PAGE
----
Russia's foreign ministry withdrew its ambassador to the U.S. on Wednesday after President BidenJoe BidenBiden to meet House Dems before Europe trip: report 21 House Democrats call for removing IRS bank reporting proposal from spending bill Overnight Health Care — Presented by Altria — Vulnerable House Dems push drug pricing plan MORE vowed that Russian leader Vladimir PutinVladimir Vladimirovich PutinA modern US-Russia policy must embrace realism and strategic humility Russia tells Afghanistan's neighbors to refuse US, NATO forces Russia tightens restrictions as virus infections, deaths rise MORE would "pay a price" for his country's efforts to interfere in the 2020 election.
A statement on the foreign ministry's website confirmed that Ambassador Anatoly Antonov had been summoned to Moscow and warned against an "irreversible deterioration in relations" between the U.S. and Russia, warning such a move would have consequences.
"Russian Ambassador to the United States Anatoly Antonov has been summoned to Moscow for consultations in order to analyse what needs to be done in the context of relations with the United States," read the foreign ministry's statement.
"The most important thing for us is to identify ways of rectifying Russia-US relations, which have been going through hard times as Washington has, as a matter of fact, brought them to a blind alley. We are interested in preventing an irreversible deterioration in relations, if the Americans become aware of the risks associated with this," the statement continued.
White House press secretary Jen PsakiJen PsakiBiden to meet House Dems before Europe trip: report Overnight Defense & National Security — Presented by Boeing — Milley warns of 'Sputnik moment' for China On The Money — Will the billionaire tax survive Joe Manchin? MORE responded to the news at Wednesday's press briefing, and reiterated that Russia would face consequences over the U.S. intelligence community's assessment that Russia continued its political interference efforts throughout 2020.
"Our administration is going to take a different approach in our relationship to Russia than the prior administration," Psaki said.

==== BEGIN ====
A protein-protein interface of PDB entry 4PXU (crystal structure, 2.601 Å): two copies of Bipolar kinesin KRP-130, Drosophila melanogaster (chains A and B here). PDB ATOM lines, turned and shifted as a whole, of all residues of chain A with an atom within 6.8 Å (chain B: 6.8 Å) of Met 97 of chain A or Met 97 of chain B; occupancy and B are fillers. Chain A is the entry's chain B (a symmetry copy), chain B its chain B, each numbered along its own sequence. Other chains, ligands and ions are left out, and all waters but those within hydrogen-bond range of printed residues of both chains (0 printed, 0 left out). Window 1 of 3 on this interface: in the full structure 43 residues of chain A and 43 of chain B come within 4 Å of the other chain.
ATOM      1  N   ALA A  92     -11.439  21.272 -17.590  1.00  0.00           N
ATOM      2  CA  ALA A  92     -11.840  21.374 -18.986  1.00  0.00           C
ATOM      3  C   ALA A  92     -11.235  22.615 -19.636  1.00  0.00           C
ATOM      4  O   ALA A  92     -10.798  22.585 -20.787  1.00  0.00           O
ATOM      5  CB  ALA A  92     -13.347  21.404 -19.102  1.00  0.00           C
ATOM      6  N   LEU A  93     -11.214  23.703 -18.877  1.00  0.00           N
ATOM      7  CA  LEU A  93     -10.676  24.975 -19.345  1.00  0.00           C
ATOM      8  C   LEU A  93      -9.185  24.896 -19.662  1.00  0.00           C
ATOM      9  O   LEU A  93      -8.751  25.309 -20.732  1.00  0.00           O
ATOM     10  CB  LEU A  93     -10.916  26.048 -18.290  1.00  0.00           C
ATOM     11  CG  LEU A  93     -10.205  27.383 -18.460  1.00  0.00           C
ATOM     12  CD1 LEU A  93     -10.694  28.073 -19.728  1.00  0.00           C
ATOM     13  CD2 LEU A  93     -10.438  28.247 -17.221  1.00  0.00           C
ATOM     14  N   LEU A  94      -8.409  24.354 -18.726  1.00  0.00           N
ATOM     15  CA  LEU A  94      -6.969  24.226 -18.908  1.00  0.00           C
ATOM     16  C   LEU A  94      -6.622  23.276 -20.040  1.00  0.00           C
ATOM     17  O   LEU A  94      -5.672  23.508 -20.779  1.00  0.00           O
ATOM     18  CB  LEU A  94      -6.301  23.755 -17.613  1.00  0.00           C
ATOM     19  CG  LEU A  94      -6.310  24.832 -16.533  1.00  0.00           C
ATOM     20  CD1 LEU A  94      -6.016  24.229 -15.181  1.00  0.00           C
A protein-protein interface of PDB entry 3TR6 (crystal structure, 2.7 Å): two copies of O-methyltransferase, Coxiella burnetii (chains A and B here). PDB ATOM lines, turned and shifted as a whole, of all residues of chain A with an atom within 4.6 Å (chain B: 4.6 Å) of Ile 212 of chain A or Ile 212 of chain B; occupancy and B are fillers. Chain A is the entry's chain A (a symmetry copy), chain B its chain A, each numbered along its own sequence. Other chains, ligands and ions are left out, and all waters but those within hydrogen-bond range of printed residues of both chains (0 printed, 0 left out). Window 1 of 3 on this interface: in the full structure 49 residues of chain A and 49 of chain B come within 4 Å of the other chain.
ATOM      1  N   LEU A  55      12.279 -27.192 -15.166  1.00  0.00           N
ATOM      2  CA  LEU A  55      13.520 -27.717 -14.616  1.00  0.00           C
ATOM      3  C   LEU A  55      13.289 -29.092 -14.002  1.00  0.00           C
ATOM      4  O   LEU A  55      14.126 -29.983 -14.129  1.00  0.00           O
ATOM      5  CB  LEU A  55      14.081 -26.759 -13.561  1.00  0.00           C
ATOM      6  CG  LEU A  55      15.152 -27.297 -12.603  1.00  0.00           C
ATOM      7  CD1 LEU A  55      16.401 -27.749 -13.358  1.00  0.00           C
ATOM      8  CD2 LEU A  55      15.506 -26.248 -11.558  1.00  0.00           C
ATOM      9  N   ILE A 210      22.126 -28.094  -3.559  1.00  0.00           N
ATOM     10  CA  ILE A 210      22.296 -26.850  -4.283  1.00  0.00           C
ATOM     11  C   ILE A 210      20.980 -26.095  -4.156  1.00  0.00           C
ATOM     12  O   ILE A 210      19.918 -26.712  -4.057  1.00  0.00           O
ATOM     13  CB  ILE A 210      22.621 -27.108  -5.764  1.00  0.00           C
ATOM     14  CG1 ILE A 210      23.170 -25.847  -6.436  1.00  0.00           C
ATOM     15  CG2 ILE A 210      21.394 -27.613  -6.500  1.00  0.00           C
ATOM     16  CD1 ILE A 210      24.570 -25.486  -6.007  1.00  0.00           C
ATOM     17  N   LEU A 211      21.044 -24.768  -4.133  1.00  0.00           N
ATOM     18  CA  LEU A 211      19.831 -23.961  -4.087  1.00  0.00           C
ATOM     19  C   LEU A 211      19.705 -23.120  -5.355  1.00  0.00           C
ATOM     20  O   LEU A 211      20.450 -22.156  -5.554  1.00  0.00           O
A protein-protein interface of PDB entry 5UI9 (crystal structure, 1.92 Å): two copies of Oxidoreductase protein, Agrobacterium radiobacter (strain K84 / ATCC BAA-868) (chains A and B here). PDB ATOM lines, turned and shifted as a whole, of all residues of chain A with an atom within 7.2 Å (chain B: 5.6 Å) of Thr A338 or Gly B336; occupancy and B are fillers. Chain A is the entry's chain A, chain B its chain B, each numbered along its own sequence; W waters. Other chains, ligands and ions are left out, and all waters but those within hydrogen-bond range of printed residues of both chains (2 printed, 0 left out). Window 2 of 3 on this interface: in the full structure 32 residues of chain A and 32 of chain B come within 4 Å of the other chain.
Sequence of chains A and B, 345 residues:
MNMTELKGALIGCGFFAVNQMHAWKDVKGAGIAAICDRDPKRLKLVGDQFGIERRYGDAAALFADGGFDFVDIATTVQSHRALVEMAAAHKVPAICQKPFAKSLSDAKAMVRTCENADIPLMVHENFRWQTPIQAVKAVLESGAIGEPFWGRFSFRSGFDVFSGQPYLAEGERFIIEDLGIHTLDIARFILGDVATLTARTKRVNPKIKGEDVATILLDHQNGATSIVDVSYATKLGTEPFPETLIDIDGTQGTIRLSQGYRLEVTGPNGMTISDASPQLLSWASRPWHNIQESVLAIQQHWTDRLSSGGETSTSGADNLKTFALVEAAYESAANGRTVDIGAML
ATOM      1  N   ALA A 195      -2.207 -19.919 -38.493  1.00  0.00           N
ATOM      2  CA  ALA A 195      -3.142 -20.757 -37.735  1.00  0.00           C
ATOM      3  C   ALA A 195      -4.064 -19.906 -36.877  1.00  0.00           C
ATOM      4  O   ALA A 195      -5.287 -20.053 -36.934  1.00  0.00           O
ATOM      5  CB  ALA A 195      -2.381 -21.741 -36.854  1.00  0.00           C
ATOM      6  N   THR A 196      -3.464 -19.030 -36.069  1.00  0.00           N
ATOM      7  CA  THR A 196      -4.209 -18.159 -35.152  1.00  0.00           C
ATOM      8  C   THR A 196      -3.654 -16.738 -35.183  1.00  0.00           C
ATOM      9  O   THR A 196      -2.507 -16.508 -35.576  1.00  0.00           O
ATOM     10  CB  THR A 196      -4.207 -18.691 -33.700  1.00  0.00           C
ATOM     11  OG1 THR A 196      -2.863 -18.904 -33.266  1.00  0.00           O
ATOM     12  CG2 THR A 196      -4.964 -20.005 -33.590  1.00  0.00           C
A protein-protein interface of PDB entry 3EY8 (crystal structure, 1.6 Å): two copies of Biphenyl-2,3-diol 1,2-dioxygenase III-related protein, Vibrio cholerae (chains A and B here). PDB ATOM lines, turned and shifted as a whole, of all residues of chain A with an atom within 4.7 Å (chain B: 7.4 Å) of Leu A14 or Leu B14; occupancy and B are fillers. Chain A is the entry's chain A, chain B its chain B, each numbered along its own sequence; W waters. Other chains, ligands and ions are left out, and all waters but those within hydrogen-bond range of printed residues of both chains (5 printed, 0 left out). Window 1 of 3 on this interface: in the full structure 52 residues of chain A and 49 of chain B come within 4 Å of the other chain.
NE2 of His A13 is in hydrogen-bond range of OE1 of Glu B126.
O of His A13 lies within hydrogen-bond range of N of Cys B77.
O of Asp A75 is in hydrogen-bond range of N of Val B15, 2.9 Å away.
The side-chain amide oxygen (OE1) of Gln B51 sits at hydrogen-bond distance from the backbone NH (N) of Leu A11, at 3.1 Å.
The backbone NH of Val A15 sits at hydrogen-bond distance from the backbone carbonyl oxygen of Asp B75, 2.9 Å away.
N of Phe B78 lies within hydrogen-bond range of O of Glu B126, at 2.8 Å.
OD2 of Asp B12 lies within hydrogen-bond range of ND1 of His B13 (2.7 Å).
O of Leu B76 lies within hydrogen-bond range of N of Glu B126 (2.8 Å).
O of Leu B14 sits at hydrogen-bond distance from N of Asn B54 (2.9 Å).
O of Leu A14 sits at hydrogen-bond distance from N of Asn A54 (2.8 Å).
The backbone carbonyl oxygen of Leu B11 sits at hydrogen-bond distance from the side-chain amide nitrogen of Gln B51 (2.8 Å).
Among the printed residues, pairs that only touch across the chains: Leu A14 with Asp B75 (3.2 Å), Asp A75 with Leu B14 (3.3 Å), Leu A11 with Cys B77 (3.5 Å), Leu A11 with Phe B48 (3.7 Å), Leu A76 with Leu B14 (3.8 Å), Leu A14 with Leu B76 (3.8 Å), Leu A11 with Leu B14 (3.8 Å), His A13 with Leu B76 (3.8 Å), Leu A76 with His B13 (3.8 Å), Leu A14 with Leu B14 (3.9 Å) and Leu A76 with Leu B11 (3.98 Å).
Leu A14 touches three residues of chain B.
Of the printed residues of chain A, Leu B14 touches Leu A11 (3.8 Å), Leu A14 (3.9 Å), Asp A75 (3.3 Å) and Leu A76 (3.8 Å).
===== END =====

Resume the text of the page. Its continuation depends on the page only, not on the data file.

The back-and-forth came just hours after Biden threatened that Putin would "pay a price" during an interview with ABC News.
“He will pay a price,” Biden said. “We had a long talk, he and I. I know him relatively well. And the conversation started off and I said, 'I know you and you know me. If I establish this occurred, then be prepared.' ”
The U.S. Office of the Director of National Intelligence released a report Wednesday contending that Putin "authorized, and a range of Russian government organizations conducted, influence operations aimed at denigrating President Biden’s candidacy and the Democratic Party, supporting former President TrumpDonald TrumpOvernight Defense & National Security — Presented by Boeing — Milley warns of 'Sputnik moment' for China WSJ publishes letter from Trump continuing to allege voter fraud in PA Oath Keeper who was at Capitol on Jan. 6 runs for New Jersey State Assembly MORE, undermining public confidence in the electoral process, and exacerbating sociopolitical divisions in the US."
Unlike similar efforts that took place during the 2016 election, officials said there were no "persistent" efforts by Russians last year to access critical election infrastructure, including voting machines.
The Biden administration on Wednesday also announced sanctions aimed at Russia in response to the poisoning of Alexei Navalny, a prominent Russian dissident.